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Kamikaze diaries- Review

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  1. Introduction
  2. The life of Sasaki Hachiro
  3. The life of Hayashi Tadao
  4. The life of Takushima Norimitsu
  5. The Matsunaga brothers Shigeo and Tatsuki
  6. The life of Hayashi Ichizo
  7. Conclusion: The story of the struggle of 7 student soldiers

The onset of 9/11 in America awoke comparisons of the suicide attacks to that of Pearl Harbor during World War II by so-called Japanese kamikaze bombers, however the attempted parallel as Emiko Ohnuki-Tierney puts it ?[represents] a deliberately distorted view ? of historical facts. The book Kamikaze Diaries: Reflections of Japanese Student Soldiers authored by Emiko Ohnuki-Tierney sheds light on the struggle of young Japanese soldiers in World War II who struggled to rationalize their ?inevitable' death, and an examination of how the effects of government propaganda aimed at instilling nationalist values in its citizenship faired

[...] Tadao increasingly criticized the military after being selected to be trained as a scout pilot, and his sense of patriotism that he had throughout higher school tends to disappear in face of the military's harsh stifling of the individual[16]. Although Tadao is able to see through government propaganda and the truth of Japan's ?liberating? mission in the rest of Asia he still resigns himself to the fact that he will inevitably die soon for Japan, as his death is being imposed by history as an agent of change[17]; the individual actor in historical determinism is powerless to affect his own fate. [...]


[...] Although opposed to the war and militaristic societies Sasaki remained patriotic, and the government's effort to rouse to population partially affected Sasaki although for different reasons. He welcomes the destruction of Japan in order to create a new non-capitalist world, but adopt Socrates' view of society: no one can be free from societal rules[6]. Sasaki's duty to Japan does not include duty in the Emperor's name. Combining Marxism and Romanticism Sasaki was at first able to justify his death for Japan in hopes a new world would be created through its defeat (it was a foregone conclusion by 1945 that Japan would probably lose, just a matter of time), but as time passed closer to his mission his ideological rationalization began to crumble. [...]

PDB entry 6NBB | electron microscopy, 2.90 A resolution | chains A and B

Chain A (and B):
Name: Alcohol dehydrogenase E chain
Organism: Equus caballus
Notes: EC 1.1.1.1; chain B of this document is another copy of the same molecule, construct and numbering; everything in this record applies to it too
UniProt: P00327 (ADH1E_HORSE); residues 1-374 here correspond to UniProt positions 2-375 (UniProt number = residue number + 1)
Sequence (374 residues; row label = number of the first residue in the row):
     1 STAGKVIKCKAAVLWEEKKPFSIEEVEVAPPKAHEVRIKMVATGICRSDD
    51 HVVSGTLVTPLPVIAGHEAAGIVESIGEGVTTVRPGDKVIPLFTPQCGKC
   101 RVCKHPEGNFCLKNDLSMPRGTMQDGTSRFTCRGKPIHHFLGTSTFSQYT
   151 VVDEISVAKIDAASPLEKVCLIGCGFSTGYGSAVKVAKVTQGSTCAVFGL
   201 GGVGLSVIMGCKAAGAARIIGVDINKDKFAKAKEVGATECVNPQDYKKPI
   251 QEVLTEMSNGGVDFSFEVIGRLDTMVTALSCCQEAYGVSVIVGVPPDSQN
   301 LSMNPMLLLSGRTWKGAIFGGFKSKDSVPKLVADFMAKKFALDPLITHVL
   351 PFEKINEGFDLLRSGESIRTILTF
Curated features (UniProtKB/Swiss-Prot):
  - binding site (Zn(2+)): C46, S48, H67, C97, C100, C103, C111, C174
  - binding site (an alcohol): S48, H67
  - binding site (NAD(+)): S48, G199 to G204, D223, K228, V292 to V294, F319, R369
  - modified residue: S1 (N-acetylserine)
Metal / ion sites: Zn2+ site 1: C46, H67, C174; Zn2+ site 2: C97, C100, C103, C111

[...] Norimitsu in 1940 is unable to think of the state in front of the individual and thinks of patriotism as a sentiment for the stupid masses to adopt. The totalitarian regime that Japan was using simplified culture by expounding nationalism, which was counter to Norimitsu's idealistic thinking[26]. Upon joining the navy in 1943 Norimitsu begins to undergo significant changes. He begins to deliberately suppress his feelings for his love interest Yayeko in his letters in order to prepare himself and her for his inevitable death[27]. [...]

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